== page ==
Light background music plays. A group of teens walks into a school auditorium. A staff member of the Boys & Girls Clubs of America holds the door open for them.


Staff: You guys are about to get your occupations right now. Let's do it. Come on in.

A group of adults in Charles Schwab T-shirts sits in a classroom, listening intently to Johnny[FK1] , the financial literacy program director, introducing the activity they’re about to help with.

Johnny [off-screen]: You have an opportunity to make an impact in the lives of young people with regard to how they spend their money. They'll have to choose their housing arrangement, entertainment, investments.

Johnny stands in front of the group, reading from a paper.

Johnny: For our young people, this is gonna be an opportunity for them to get a dose of reality.


Onscreen text:

Money Matters: Make It Count.

The Reality Store.

Boys & Girls Clubs of America.

Charles Schwab Foundation.


Two girls from the group of teens stand in front of a table with clipboards in hand and write down the information Kim[FK2] , one of the volunteers, gives them.  

Kim [off-screen]: Okay, your annual salary is $76,500.

The auditorium is buzzing with conversation from several groups seated and standing at tables, talking.

Natasha [off-screen]: The Reality Store experience is a piece of the Money Matters program.

Natasha is wearing a staff shirt, with the busy auditorium behind her.


Onscreen text:

Natasha Alani

Director City Wide Teen Services

Boys & Girls Clubs of San Francisco


Natasha: The Schwab Money Matters financial literacy program that we do here at Boys & Girls Clubs focuses on a lot of different things. It covers everything from savings to paying for college.

Teens sit or stand at tables with the adult volunteers, talking and filling out their worksheets.

Natasha [off-screen]: And what we're doing today is an actual simulation of life as a 28-year-old. What are you going to do to make sure that you're financially healthy?

Teens are interviewed individually about their experience, the auditorium bustling in the background.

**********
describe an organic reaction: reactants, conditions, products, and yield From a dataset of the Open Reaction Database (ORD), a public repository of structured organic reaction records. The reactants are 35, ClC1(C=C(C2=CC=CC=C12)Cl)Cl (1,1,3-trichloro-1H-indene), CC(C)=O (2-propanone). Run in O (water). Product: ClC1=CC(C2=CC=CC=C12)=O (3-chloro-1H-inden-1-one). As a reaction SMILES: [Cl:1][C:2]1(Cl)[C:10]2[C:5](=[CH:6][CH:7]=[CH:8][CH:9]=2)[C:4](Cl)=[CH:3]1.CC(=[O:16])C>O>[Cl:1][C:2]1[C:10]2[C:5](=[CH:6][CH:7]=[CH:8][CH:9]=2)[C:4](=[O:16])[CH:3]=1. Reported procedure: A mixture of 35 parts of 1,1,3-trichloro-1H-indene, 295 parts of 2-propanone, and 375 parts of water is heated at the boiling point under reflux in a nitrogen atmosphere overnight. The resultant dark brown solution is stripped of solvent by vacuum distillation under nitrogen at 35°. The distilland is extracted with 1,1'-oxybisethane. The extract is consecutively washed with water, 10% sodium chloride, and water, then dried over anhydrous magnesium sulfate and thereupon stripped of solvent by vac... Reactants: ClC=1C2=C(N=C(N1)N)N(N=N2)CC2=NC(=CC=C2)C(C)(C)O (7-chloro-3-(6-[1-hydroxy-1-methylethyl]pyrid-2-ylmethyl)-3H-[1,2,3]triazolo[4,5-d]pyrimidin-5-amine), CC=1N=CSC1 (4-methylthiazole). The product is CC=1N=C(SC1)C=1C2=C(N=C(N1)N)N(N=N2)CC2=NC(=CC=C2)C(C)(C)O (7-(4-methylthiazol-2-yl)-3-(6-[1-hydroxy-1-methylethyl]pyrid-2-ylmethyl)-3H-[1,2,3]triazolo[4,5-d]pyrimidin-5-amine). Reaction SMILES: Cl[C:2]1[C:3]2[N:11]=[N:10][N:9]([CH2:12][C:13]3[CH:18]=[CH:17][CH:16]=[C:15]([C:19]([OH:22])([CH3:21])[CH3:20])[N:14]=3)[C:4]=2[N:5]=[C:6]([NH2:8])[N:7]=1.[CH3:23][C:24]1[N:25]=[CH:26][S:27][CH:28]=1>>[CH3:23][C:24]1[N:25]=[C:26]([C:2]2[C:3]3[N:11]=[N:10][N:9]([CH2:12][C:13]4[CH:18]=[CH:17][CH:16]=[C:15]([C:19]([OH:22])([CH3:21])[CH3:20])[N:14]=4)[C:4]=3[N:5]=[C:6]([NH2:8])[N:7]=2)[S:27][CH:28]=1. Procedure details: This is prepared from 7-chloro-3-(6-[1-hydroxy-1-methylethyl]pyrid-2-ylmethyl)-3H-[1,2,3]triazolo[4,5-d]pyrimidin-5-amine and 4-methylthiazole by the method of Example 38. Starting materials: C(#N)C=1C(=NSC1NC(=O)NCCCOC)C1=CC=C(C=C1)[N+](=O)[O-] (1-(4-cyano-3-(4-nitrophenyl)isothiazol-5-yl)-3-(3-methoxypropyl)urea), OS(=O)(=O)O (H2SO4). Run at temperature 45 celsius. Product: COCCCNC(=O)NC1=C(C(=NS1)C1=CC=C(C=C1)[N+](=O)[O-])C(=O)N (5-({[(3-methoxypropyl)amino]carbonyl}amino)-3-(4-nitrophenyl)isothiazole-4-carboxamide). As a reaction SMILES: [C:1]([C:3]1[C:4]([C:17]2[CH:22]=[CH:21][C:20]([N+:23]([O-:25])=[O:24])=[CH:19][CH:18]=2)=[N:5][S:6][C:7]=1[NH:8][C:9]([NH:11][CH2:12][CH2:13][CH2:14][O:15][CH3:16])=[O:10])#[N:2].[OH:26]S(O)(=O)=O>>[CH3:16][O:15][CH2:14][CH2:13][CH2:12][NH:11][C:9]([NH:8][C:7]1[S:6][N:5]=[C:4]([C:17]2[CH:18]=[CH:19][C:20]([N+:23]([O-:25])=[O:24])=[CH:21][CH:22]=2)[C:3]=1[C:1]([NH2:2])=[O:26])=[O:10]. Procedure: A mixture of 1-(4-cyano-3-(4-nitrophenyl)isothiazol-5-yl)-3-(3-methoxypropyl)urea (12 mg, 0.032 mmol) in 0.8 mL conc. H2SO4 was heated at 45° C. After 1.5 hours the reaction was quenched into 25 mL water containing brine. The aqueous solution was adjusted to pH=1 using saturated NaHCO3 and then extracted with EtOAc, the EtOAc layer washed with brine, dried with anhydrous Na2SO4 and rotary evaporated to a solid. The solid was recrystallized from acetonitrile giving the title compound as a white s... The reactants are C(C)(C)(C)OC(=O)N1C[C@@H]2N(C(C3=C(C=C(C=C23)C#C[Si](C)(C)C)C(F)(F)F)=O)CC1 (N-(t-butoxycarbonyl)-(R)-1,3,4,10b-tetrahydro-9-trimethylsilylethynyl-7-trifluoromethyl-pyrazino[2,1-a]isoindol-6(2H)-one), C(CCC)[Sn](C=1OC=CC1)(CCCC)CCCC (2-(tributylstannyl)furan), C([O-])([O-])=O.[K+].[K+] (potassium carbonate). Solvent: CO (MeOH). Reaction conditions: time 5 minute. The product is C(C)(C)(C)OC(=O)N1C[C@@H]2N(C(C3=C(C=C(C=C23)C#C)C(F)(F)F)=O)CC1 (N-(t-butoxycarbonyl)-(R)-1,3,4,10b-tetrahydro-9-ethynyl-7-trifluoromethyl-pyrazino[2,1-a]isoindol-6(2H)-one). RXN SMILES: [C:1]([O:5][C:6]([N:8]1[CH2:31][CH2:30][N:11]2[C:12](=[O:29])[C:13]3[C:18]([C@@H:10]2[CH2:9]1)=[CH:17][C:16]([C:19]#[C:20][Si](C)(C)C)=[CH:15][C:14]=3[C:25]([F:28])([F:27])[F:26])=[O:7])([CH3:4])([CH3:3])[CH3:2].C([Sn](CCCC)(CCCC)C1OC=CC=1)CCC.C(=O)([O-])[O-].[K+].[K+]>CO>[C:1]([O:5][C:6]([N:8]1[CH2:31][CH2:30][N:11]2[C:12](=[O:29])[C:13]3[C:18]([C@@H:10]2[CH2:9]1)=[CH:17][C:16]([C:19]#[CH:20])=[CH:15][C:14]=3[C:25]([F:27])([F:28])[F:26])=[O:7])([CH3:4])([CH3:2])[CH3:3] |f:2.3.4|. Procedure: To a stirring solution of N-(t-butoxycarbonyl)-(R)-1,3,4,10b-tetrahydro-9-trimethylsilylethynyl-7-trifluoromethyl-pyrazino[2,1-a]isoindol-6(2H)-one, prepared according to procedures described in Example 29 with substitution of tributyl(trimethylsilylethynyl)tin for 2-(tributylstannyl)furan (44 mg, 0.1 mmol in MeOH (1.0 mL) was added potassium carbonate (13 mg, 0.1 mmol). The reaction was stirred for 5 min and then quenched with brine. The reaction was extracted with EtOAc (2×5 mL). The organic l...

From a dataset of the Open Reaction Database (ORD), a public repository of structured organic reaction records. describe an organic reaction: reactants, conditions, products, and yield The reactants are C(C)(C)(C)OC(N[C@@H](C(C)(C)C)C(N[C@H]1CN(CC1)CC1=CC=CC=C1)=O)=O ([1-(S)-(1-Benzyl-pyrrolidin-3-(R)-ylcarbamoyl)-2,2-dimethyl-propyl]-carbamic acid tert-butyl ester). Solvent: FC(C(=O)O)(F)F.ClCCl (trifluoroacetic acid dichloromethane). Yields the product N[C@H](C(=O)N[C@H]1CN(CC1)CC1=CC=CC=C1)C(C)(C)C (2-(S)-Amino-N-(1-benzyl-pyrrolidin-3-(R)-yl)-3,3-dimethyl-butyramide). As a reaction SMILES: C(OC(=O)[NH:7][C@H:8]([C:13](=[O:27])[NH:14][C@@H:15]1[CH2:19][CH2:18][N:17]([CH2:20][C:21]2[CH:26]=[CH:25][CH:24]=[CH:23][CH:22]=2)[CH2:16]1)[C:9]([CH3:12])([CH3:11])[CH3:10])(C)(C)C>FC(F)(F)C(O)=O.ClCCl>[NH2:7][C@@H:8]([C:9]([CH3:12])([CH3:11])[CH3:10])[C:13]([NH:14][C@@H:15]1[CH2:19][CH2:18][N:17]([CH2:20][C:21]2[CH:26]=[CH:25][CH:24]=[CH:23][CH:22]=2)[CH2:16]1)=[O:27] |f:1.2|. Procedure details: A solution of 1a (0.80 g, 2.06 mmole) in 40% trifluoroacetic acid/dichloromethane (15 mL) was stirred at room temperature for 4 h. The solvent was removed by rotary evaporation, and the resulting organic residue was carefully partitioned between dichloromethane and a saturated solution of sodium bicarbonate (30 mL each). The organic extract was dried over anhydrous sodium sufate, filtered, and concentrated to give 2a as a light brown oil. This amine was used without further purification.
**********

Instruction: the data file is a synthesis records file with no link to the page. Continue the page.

Onscreen text:


Club Member

Janice: I thought cable was very surprising at one of the stations, because I didn't know cable cost that much. I'm a receptionist, my salary was $1,870 dollars. I wanna learn how to budget and stay inside my budget a lot instead of going outside of it and just spending money.


Onscreen text:


Club Member

Asantay: My career was a geneticistI actually had four children. The choices I made, I kind of messed up on some, and then I had to go back and redo them.

Earlier, Asantay speaks with one of the volunteers, Karen, at her table.

Karen: I think you probably can handle the three bedrooms, two-and-a-half baths. Maybe some of your kids can share rooms.

Asantay: Yeah.

Asantay [off-screen]: The house was expensive. Clothes and food was kind of hard. It really helped me because to see what I actually need and don't need, how to manage my money.


The two girls are chatting with their volunteer, Kim, and filling out their worksheets.

Kim: And for your health insurance, a family plan, you're looking at $250 a month.

Kim is interviewed in the empty auditorium after the event.


Onscreen text:

Kim Law

Schwab Volunteer

Kim: They really were very thoughtful about their budgeting, what it meant, and it was really great to see that experience through their eyes. This is an opportunity to bring financial literacy at a young age, an important age, and carry with them the rest of their lives.


Onscreen text:

Johnny DiBartolo

Financial Literary Program Director

Boys & Girls Clubs of America

Johnny: Kids are learning the importance of careers and how they relate to their salary, the importance of personal responsibility with regard to family, we learned about budgeting, saving, the importance of investing, all in the safety of the club.


Onscreen text:


Club Member

Elmer: What I learned was that even though you do have a good job and you think it is good, you still have to spend your money wisely and think about your kids. I basically bought a lot of luxurious things, but I didn't have enough to afford the childcare.


Onscreen text:

Rich Kahan

Schwab Volunteer

Rich: So you could see the wheels spinning. The fact that this isn't easy, I need to consider what my whole budget is, what I really do want or what I really do need, and then somehow put it all together and make it work. It'll really be a strong and valuable tool for the next generation.


Onscreen text:

Money Matters: Make It Count

The Reality Store

Boys & Girls Clubs of America

Charles Schwab Foundation

To learn more visit


The Charles Schwab Foundation is a private, nonprofit foundation funded by The Charles Schwab Corporation and classified by the IRS as a charity under section 501(c)(3) of the Internal Revenue Code. The Foundation is neither a part of Charles Schwab & Co., Inc. (member SIPC) nor its parent company, The Charles Schwab Corporation.

Boys & Girls Clubs of America is unaffiliated with Charles Schwab Foundation, Charles Schwab & Co., Inc., and The Charles Schwab Corporation. (0315-2467)


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